The feasibility of measuring overlay using small (between 1x1&mgr;m and 3x3&mgr;m total size) targets has been demonstrated4.
The symmetry of the image of isolated test features changes with overlay offset. The targets are small enough to be
positioned within active areas of the device, and total measurement uncertainty (TMU) is sufficient to allow these targets
to be used in characterizing overlay variations in the active device. In this paper we describe further development of this
technique and its application to overlay control in 45nm processes.
A simple image model has been used to predict how the target images change with overlay error, and to study the
unwanted effects of process variation on the measurement. In order to ensure the accuracy of measurements made using
the in-chip targets it is necessary to provide for dynamic calibration of the symmetry-to-overlay response. This
calibration can be readily achieved by printing multiple targets close together, with each target having a programmed
offset that differs by a small amount. In our tests we have used triplets of targets with programmed offsets of 30nm,
50nm and 70nm. Normal targets are printed with a programmed offset of 50nm.
A test reticle was designed for double-pass printing of a range of in-chip targets with different sizes and component
dimensions, and with designed overlay offsets of 0nm to 100nm in 4nm steps. Standard bar-in-bar targets were printed
with every in-chip target to allow the change of symmetry with overlay to be measured directly. Wafers were printed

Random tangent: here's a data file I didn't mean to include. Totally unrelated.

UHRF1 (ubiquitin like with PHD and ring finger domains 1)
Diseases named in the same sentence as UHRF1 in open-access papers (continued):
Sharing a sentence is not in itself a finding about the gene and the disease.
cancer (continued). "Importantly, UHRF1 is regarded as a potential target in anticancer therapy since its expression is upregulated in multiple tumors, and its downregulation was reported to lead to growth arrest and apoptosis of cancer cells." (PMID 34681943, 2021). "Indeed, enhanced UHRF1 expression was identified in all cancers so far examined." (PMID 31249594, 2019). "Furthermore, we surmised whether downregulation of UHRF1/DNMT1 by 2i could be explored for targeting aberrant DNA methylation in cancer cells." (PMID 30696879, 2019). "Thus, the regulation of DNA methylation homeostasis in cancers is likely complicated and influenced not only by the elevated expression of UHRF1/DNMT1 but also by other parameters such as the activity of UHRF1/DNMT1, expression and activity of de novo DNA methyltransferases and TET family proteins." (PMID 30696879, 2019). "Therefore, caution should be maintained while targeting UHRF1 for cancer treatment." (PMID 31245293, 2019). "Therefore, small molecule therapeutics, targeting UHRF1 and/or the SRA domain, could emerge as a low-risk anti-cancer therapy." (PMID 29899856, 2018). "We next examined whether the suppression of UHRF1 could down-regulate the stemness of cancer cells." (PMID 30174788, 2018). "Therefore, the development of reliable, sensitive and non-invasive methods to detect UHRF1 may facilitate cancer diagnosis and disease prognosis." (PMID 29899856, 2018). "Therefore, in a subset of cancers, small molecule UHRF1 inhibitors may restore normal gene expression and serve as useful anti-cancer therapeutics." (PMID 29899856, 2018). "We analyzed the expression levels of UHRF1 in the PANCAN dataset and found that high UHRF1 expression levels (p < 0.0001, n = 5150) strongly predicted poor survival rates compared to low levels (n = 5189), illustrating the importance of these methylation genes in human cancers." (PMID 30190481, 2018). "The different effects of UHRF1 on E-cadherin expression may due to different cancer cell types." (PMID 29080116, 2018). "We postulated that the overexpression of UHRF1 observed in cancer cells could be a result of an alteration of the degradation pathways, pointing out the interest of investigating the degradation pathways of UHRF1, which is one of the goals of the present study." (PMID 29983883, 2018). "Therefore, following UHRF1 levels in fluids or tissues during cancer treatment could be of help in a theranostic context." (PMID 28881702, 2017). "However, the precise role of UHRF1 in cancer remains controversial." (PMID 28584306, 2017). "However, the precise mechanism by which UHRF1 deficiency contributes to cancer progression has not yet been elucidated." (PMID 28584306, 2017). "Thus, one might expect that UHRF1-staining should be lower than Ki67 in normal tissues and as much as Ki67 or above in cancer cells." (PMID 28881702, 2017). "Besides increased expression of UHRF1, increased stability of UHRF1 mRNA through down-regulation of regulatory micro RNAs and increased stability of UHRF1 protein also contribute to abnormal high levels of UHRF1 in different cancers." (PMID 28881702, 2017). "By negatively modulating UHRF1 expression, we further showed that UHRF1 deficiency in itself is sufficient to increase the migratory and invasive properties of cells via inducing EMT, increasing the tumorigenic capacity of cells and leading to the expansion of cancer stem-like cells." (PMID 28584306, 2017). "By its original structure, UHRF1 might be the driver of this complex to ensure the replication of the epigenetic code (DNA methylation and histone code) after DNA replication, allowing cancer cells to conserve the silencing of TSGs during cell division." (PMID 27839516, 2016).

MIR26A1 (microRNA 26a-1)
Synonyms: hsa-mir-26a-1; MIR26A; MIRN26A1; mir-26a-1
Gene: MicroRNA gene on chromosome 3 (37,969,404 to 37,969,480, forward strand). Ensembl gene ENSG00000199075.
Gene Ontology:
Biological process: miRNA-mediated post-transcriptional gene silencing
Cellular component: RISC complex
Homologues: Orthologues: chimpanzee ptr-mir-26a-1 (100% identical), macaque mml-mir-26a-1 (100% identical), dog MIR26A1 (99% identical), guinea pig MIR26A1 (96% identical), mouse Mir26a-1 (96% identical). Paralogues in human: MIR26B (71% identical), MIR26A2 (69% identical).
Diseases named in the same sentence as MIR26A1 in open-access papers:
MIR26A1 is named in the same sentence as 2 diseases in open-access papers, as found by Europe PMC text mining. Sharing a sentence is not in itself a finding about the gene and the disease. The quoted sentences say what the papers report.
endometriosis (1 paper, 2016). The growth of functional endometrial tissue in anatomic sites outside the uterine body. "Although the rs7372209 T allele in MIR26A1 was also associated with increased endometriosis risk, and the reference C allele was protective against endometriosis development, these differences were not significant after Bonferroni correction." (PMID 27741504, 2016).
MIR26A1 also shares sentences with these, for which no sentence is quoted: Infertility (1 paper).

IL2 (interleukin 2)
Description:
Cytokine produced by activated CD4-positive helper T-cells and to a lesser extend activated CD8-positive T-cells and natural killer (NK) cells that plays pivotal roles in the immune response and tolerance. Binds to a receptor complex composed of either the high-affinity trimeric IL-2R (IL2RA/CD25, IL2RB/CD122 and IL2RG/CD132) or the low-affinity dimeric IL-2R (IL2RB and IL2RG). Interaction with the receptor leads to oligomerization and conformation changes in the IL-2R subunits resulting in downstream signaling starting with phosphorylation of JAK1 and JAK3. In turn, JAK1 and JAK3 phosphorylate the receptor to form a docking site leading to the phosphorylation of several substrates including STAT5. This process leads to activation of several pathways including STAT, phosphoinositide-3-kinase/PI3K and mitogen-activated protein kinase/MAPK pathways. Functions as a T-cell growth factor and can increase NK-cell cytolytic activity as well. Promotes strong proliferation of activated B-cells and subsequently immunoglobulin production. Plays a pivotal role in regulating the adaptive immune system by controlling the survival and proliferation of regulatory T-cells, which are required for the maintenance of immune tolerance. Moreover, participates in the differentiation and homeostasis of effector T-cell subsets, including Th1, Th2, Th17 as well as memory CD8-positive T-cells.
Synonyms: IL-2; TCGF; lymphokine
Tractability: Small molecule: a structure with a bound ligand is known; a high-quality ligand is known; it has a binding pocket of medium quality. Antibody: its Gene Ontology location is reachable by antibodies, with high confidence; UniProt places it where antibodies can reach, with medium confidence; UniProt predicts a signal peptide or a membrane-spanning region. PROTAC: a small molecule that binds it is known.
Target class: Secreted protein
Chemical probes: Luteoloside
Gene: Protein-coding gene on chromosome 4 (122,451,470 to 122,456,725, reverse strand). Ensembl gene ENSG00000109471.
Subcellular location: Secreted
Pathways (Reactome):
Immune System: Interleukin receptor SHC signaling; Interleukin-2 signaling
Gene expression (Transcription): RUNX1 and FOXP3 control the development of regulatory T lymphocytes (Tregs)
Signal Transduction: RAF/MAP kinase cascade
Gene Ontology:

using a 45nm process poly-to-STI stack. Measurements were made in multiple fields and from multiple wafers using an
unmodified Nanometrics Caliper élan overlay tool. The test wafers were printed with extremes of process variation.
Correlation of the measured image symmetry to the programmed offset under different process conditions shows that the
response is sensitive to film changes, as predicted by the image model.
Results from production wafers show that the effect of normal process variation is small enough that calibration is not
necessary at every location. Placing a few calibration targets in the scribe lines of the device is more than sufficient,
allowing the smallest possible space requirement for measurement inside the active area of the device.
Detailed study of the change in overlay with programmed offset along a line of test samples with the same design
properties shows short-scale variations of order 1-5nm. According to the 2005 ITRS1 these variations account for nearly
50% of the overlay budget for a 45nm process. This effect cannot be described by any model where overlay variations
are purely a mathematical function of position, and in process control at this node it will become necessary to use
characterization of overlay by measurement instead of models.